In some fields the plant, particularly the panax species, are hailed as cure-all. As is the case with many of the herbs employed around the world in the treatment of diabetics, further long-term studies are needed to verify the efficacy of ginseng.
Gymnema sylvestre is also employed in traditional ayurverdic medicine. The plant grows in the tropical forests of southern and central India, and has been linked with significant blood glucose lowering. Some studies in animals have even reported regeneration of islet cells and an increase in beta-cell function.
Momordica Charantia goes under a variety of names and is native to some areas of Asia, India, Africa and South America. Marketed as charantia, it is also known as karela or karolla and bitter melon. The herb may be prepared in a variety of different ways, and may be able to help diabetics with insulin secretion, glucose oxidation and other processes.
Acute effects on blood glucose levels have also been reported.
Ocimum sanctum is an herb employed in traditional ayurverdic practises, and is commonly known as holy basil. A controlled clinical trial showed a positive effect on postprandial and fasting glucose, and experts predict that the herb could enhance the functioning of beta cells, and facilitate the insulin secretion process.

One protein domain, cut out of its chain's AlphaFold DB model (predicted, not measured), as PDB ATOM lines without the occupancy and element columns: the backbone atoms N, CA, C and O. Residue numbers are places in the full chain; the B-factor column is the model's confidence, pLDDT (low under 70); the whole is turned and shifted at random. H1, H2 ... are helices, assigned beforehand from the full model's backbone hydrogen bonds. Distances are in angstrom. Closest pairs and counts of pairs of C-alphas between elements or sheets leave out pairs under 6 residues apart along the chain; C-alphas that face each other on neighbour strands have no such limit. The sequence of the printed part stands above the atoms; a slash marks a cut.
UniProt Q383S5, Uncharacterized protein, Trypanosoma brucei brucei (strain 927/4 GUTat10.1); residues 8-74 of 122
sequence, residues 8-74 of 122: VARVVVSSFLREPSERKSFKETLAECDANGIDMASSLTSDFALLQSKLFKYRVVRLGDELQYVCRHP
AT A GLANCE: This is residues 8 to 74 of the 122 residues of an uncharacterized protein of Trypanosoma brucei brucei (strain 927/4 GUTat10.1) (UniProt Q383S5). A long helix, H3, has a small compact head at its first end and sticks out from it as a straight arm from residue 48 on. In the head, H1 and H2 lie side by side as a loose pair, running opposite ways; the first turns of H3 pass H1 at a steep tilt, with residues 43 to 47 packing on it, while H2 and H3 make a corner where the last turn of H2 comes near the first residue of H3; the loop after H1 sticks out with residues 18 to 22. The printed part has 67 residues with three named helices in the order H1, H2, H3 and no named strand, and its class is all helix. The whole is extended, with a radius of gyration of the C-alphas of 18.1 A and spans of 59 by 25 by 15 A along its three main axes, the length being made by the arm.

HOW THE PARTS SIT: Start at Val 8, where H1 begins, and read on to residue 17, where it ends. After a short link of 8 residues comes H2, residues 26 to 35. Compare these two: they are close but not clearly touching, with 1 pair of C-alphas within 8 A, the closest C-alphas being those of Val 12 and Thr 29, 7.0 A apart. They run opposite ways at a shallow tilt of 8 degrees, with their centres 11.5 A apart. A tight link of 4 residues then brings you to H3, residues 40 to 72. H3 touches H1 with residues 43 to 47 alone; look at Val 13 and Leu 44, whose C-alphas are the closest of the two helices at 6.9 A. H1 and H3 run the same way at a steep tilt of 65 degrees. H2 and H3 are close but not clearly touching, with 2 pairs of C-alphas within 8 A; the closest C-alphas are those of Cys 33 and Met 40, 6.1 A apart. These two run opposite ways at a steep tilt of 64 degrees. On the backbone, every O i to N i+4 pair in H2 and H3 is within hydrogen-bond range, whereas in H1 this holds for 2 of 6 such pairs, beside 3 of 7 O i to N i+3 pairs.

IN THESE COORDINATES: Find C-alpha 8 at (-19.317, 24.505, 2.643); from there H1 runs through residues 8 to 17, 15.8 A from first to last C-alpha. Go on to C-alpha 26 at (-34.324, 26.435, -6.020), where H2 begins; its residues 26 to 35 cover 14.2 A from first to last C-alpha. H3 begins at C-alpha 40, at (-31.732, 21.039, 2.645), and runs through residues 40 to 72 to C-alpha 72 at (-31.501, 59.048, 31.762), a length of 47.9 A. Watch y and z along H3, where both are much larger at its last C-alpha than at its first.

Opuntia streptacantha (nopal) is commonly known as the prickly-pear cactus in the arid regions where it grows.
Inhabitants of the Mexican desert have traditionally employed the plant in glucose control. Intestinal glucose uptake may be affected by some properties of the plant, and animal studies have found significant decreases in postprandial glucose and HbA1c.
Once again, to validate the prickly-pear cactus as an effective means of aiding diabetic patients, long-term clinical trials are needed.
Silibum marianum is also known as milk thistle, and is a member of the aster family. Silymarin contains high concentrations of flavinoids and antioxidants, some of which may have a beneficial effect on insulin resistance. The role of milk thistle in glycaemic control is little understood.
Trigonella foenum graecum
Trigonella foenum graecum is known as fenugreek and is widely grown in India, North Africa, and parts of the Mediterranean.
It is also a part of Ayurverdic treatment, and is used extensively in cooking.
Of the few non-controlled trials that have been carried out on type 2 diabetics, most report improved glycaemic control. Further study is certainly warranted.
Further herbs that have been studied, and may have positive effects for diabetic patients include:
Solanum torvum and
What are the other ways to prevent diabetes?
Studies show that lifestyle changes can prevent or delay the onset of type 2 diabetes in those adults who are at high risk of getting the disease. Modest weight loss (5-10% of body weight) and modest physical activity (30 minutes a day) are recommended goals.
I will conclude with a 'thank you' for reading my post. If you feel something is missing,you can mewntion it in the comments. Wish you all the best!